Six tips from the home officePublished: 13th March 2020
By: Jonas Jøssund
The days are suddenly very different, now that schoolchildren and parents all have to get everything done from home for the foreseeable future. My day started with two pandemic-related emergency meetings, with breakfast with the kids (aged 7 and 9) in between. Only 20 minutes into meeting number two, the children got cabin fever, and for lack of a better alternative were "thrown out" to play outside.
How am I going to be able to produce anything under these circumstances every day? How will I be able to maintain my relationships with my colleagues and customers, now that I will be working from the dining table in Trondheim for who knows how long? Here are my six tips (for myself).
Tip 1: Build structure into everyday life
For us, the solution was to make a solid daily plan. We synchronise this daily plan with the weekly plan that comes from the kids’ school. Make a plan outlining when it will be breakfast and lunch, time for when you will work on different tasks, and when the children will do homework or other work. In addition, we have defined a specific zone designated as my home office: one end of the dining table. When I sit there, I’m at work.
Tip 2: Set aside deliberate time together
Normally breakfast is something that I approach with the following success metric: How fast can the children eat it? The situation has now changed. Breakfast and lunch are opportunities to share time and space together, where everyone can contribute in one way or another. With that in mind, we set aside enough time for these to be nice meeting points for us as a family.
We also set aside a little time together for other things during the day: joint reading or drawing time, a couple of short screen breaks and a trip out into the fresh air. This predictability makes the period easier to cope with, both for adults and children. Today it was time for sledding.
Tip 3: Be social with your colleagues during working hours
We humans are social beings, and the forced isolation of the home office can be challenging for many of us. How can we do our water cooler talks or coffee break chats now that we’re scattered across the country? How else can we capture the nuances between us, and how can we report our needs?
Tip 4: Double down on collaboration
You probably already have many platforms for professional digital collaboration.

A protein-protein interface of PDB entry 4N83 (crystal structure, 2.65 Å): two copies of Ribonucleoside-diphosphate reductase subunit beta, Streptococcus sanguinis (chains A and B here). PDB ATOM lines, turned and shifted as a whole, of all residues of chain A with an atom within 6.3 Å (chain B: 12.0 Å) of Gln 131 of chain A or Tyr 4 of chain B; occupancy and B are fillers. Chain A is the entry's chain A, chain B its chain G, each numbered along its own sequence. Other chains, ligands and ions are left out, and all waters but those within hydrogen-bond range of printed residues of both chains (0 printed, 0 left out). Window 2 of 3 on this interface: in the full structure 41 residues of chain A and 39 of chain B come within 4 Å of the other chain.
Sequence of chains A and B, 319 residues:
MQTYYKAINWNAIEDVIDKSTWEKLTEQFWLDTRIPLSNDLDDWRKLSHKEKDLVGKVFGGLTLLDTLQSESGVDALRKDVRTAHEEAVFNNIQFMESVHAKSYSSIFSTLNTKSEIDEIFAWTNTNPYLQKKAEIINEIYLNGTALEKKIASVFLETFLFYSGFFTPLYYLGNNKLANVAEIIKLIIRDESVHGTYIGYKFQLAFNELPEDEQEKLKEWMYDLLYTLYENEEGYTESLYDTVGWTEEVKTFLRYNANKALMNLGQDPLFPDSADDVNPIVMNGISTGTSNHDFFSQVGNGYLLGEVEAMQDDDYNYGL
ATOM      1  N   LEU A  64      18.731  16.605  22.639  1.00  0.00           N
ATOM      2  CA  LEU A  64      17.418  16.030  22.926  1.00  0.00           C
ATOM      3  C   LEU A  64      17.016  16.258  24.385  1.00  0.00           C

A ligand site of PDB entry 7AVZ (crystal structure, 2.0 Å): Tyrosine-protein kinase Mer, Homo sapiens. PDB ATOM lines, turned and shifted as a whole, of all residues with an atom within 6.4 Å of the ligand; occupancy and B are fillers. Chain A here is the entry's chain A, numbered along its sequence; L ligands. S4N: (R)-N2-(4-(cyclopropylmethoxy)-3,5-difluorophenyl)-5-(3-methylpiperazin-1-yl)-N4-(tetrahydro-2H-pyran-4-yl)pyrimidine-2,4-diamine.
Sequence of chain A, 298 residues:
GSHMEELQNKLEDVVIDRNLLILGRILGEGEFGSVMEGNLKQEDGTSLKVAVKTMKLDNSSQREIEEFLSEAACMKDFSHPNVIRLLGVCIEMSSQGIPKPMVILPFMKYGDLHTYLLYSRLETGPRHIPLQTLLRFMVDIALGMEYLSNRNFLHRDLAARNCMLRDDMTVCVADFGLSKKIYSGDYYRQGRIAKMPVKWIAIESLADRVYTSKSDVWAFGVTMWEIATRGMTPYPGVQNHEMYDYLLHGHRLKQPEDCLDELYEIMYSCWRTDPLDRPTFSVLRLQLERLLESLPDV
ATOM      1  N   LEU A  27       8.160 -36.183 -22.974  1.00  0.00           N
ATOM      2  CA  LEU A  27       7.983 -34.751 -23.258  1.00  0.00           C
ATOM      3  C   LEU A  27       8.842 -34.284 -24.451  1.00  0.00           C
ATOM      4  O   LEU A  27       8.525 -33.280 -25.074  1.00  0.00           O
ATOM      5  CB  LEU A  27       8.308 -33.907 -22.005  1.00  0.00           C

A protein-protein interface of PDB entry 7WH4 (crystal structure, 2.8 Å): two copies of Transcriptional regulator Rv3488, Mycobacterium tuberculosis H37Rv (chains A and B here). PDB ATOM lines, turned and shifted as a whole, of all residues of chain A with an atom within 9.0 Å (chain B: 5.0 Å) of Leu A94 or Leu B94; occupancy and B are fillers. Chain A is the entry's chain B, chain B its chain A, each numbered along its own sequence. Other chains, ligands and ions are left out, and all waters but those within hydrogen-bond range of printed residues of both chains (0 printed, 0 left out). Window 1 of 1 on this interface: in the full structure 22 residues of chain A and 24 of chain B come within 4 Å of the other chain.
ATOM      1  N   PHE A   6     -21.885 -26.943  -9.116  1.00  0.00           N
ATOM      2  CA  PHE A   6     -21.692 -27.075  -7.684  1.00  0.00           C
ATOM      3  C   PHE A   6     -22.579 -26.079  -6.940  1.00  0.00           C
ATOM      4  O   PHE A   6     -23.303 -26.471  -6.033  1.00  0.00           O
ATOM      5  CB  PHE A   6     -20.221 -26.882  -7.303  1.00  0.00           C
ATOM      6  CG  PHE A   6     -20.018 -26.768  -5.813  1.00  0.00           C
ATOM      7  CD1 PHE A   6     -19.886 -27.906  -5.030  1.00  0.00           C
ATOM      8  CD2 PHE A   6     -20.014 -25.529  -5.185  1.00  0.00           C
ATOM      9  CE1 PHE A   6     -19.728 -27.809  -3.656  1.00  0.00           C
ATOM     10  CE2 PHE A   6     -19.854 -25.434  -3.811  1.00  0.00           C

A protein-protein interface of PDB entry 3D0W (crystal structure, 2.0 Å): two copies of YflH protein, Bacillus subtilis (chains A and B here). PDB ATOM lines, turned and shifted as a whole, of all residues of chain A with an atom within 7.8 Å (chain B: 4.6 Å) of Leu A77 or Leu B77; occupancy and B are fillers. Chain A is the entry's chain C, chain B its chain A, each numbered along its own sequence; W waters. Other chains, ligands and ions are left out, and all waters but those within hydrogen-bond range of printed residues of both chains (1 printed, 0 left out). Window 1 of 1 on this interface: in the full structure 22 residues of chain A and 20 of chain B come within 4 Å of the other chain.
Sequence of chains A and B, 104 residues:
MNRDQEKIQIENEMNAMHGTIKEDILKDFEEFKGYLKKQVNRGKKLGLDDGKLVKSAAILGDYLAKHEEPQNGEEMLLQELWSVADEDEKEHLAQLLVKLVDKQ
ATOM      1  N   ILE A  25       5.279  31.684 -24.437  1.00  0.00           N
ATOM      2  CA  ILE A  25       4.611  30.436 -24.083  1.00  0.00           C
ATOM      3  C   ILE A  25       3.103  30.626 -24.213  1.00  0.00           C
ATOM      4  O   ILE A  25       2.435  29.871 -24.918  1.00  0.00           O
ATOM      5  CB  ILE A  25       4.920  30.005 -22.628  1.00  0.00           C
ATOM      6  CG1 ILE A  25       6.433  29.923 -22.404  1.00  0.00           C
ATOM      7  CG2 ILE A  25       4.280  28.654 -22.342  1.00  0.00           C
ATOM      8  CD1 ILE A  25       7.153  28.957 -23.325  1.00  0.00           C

We use a tool called Monday to get an overview of our projects. Now we place even greater emphasis on everything that has to do with quality and implementation of projects being entered and tagged in Monday.
Our Monday meetings (that happen on Mondays, of course) consist of people informing and updating the team on what they tagged in Monday. The actual meeting is now conducted as an online meeting where we quickly talk through the week’s projects. We also still collaborate using Google Docs, and share our experiences in Slack. And the trusty old telephone is of course a good option when we need to do clarifications and check-ins.
Tip 5: Stay close to your customers
For those of us who enjoy good customer relations and many great projects, it is absolutely crucial to maintain closeness to the customer. Of course, it’s nice to be able to talk on the phone, but it’s even better when we can see each other. In this time of isolation and the need for physical distance, it is good that we can still use Skype or similar digital solutions to get closer to each other.
Tip 6: Focus on good learning processes
We at Task are enthusiastic about learning, and are known for conducting good meetings and strong processes. This is more important than ever before. We therefore design good learning processes that can be carried out 100% digitally.
When we conduct meetings and workshops, we occasionally use collaborative tools and workshop technology such as Klaxoon or Menti. We also do this in purely digital meetings, as these tools help keep participants engaged. So even in this time of distributed teams, we’re able to facilitate group processes – 100% digitally.
How are you working these days?